Albums from the Lost and Found: Tim Moore

by Jeff Fiedler

Albums from the Lost & Found is a regular feature on thegreatalbums.com in which contributor Jeff Fiedler reviews and helps us rediscover great pop albums that seem to have been lost to time.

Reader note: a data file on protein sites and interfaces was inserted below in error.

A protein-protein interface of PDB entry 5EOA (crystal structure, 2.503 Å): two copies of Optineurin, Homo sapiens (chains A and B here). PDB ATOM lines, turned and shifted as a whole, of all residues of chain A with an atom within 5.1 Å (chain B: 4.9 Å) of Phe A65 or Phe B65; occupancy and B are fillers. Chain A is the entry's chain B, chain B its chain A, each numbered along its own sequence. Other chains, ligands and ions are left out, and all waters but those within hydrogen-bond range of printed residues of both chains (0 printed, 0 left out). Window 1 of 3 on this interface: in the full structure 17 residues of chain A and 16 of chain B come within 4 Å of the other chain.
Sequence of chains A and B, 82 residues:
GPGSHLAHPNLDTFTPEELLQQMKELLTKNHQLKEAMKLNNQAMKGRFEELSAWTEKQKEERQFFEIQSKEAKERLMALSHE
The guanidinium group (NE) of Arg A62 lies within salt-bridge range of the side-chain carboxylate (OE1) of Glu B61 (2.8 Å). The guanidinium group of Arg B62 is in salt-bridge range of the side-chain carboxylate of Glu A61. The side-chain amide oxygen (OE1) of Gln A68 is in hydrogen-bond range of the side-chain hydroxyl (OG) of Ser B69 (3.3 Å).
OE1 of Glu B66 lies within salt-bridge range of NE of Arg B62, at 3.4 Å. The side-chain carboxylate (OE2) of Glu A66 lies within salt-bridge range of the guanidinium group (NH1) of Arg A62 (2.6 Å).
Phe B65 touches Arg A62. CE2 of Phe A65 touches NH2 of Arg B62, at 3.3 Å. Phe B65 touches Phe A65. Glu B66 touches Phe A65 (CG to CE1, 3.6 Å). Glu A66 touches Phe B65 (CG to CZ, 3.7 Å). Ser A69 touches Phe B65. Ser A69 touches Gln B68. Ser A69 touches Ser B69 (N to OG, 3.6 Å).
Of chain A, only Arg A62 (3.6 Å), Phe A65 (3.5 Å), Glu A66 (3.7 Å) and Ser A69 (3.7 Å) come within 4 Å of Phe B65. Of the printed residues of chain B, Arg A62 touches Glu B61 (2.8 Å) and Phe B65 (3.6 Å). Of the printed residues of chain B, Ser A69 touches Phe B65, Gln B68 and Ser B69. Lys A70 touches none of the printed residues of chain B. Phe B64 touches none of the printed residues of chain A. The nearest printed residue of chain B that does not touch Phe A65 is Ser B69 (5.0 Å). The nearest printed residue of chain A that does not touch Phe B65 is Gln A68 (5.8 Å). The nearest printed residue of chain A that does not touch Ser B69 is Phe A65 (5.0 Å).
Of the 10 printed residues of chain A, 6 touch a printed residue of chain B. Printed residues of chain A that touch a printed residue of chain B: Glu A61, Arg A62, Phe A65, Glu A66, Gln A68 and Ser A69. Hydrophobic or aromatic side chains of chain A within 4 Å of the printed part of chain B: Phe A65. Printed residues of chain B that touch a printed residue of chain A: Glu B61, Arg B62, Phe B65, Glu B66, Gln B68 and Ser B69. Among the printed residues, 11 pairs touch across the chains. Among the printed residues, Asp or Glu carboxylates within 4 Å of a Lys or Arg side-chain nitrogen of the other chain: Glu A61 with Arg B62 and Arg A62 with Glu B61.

As a performer, he never quite became a household name – in fact, he never had a single enter the Top Fifty in the U.S., although his 1985 single “Yes” would prove to be a mammoth-sized hit in Brazil, topping the charts there for ten weeks after being featured in a Spanish soap opera – but singer-songwriter Tim Moore has sure played with plenty of them – even once jamming with the legendary Keith Richards, his most famous admirer of all – and had his compositions covered by just as many. While you may not have heard his name before, Moore arguably has one of the more fascinating resumes in all of ‘70s pop music, and why he never became a superstar in his own right is something of a head-scratcher, certainly one owing more to a lack of adequate promotional support than any lack of talent, of which Moore has plenty indeed.